We have invested a lot of time and money over the last five years, to create a welcoming house from our slightly drab, pebble-dashed 1930s semi.
The Hubster did NOT love this house when we bought it. I could see the potential to make it into a great family home. He agreed to buy it purely pragmatically for three reasons: location; location; location.
I won’t go into the boring details, but slowly we created a space I was proud to call home. It was not until our kitchen/diner was finished and our new, less naff front door was installed, that the Hubster said he wasn’t embarrassed to walk up our driveway anymore – such was his strength of feeling before the renovations.
The builders have been gone for six months, and now we just need to create a bit of softness and personality.
The nights are drawing in, the leaves are turning red and gold, it’s cold outside and we want a cozy home in which to relax and snuggle up. It’s the perfect time to embrace the Hygge trend for interior design.
For those of you who have just emerged from your post-referendum/post-election bunker, and missed the whole Hygge hype, let me explain.
Hygge, pronounced either hoogah or huegah depending on your source, is the Danish art of cozy. There isn’t really a word in English that encapsulates all that hygge has to offer, but it includes warmth, comfort, wellbeing, togetherness, a bit of mindfulness and being around the things and people you love.
Hygge is a big, warm embrace.
Denmark regularly tops the polls as one of the happiest countries in the world. A country that enjoys only a few hours of sunshine a day during winter, should be one of the most depressing places to live. Most commentators put Danish happiness down to the excellent welfare and education system, but the focus on hygge-style living is also a contributing factor.
Hygge is about slowing down and finding pleasure in the simple things in life. It’s curling up in your favourite onesie, with a good book and a mug of something hot.
Hygge is eating a hearty home cooked stew by candlelight, or enjoying a glass of wine with a small group of friends. Mind you don’t talk about politics or the economy though – you don’t want to make the mood too serious.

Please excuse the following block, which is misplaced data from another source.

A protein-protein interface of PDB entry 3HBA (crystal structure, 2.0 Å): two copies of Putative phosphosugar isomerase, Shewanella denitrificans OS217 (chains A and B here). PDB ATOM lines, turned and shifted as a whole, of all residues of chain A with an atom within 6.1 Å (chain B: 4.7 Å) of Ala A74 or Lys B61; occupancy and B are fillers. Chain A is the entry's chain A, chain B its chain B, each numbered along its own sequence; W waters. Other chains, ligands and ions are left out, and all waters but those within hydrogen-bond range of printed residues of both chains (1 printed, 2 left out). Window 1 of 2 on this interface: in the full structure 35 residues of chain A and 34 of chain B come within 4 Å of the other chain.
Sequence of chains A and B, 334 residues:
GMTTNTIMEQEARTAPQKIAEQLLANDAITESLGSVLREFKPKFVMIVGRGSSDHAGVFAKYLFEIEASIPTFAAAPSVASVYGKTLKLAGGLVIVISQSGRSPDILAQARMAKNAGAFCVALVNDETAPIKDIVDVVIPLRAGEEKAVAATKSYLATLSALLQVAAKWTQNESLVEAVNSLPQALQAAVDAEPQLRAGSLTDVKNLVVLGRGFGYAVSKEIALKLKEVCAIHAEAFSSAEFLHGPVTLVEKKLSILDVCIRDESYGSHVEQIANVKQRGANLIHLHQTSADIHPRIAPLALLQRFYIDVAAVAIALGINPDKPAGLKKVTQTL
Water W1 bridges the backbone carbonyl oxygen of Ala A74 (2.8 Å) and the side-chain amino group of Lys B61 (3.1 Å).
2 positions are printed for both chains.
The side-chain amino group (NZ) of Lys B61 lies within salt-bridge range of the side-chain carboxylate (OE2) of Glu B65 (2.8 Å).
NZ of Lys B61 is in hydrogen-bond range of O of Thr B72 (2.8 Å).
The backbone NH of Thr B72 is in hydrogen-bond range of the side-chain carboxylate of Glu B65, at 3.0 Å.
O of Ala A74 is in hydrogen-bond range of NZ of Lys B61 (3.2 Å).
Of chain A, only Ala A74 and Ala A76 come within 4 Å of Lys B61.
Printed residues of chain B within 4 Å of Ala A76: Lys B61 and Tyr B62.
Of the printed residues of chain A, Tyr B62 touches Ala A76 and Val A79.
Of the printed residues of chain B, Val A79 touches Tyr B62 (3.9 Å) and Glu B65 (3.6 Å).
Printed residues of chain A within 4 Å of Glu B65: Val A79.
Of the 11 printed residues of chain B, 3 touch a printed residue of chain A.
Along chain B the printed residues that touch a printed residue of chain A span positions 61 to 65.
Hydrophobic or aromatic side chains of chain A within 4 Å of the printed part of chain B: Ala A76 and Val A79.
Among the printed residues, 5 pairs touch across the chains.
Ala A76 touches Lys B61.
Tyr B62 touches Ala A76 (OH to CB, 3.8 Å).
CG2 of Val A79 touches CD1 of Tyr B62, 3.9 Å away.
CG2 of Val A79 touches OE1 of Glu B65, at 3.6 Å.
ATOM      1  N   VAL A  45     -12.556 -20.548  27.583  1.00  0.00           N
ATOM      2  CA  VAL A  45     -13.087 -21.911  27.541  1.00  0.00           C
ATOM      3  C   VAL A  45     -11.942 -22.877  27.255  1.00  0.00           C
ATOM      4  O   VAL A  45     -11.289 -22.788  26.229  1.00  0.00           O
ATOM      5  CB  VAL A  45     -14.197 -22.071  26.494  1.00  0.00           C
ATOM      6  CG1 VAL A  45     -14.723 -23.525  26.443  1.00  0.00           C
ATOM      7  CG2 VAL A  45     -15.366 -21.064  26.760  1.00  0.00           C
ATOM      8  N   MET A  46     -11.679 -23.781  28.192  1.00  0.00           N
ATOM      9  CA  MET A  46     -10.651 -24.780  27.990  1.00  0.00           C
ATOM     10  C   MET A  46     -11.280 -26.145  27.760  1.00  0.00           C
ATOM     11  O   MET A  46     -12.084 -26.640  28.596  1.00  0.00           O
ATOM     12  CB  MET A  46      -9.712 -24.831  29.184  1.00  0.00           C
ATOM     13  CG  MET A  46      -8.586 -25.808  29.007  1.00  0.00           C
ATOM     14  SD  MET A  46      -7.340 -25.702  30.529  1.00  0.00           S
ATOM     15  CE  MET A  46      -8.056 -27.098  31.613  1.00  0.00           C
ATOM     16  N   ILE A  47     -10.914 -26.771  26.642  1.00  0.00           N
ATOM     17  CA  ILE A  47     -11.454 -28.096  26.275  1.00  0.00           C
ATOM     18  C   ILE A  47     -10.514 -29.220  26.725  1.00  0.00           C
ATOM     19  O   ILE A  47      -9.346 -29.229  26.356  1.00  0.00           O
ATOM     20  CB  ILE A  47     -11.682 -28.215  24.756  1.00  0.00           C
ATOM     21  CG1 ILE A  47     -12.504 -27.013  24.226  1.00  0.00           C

Hygge is NOT being glued to a screen. It is not checking social media every couple of minutes. It is not nouvelle cuisine.
Interior design through a hygge filter is all soft, stroke-able materials, big squishy duvets, natural wool rugs, lush faux fur throws, warm lighting and low-maintenance plants.
Here is how I’ve created a bit more hygge in my home.
Hygge in the bedroom:
The bedding has to be hygge, It’s only taken me 44 years to have a grown up set of bed linen. The weight and quality of this one from Christy’s Autumn/Winter range is oh so hygge, wrapping me up in a jacquard embrace each night.
Hygge in the living room:
This Marks and Spencer faux fur throw is everything! M&S were only able to lend it to me for a few days and I am bereft without it.
In the kitchen/diner
This beautiful sheepskin rug from Modern Rugs is super soft. Made from thick and luxurious wool from New Zealand and Australia, having this next to the sofa injects a little hygge into our contemporary kitchen.
The Futon Company has a great selection of winter textiles. This jumbo corded bedspread in sage green adds a splash of colour to our neutral palette.
The Lilou et Loïc room diffuser releases the perfect autumnal scent of orris and labdanum, but also looks very hygge in its ornamental bottle.
When the sun goes down, I dim the lights, light a few candles and hunker down in my hygge corner. Bliss.
If you’re interested in the hygge trend, or perhaps you’ve already embraced it, you can tweet using Christy’s hashtag #AWmoments. Please comment below as well.
Happiness is a hygge home.
Much love, Vx
[Disclosure: with thanks to Christy, Lilou et Loïc, and Modern Rugs for your generosity in providing products for this feature. Thanks to M&S for loaning me the throw which gave me a few days of pleasure!]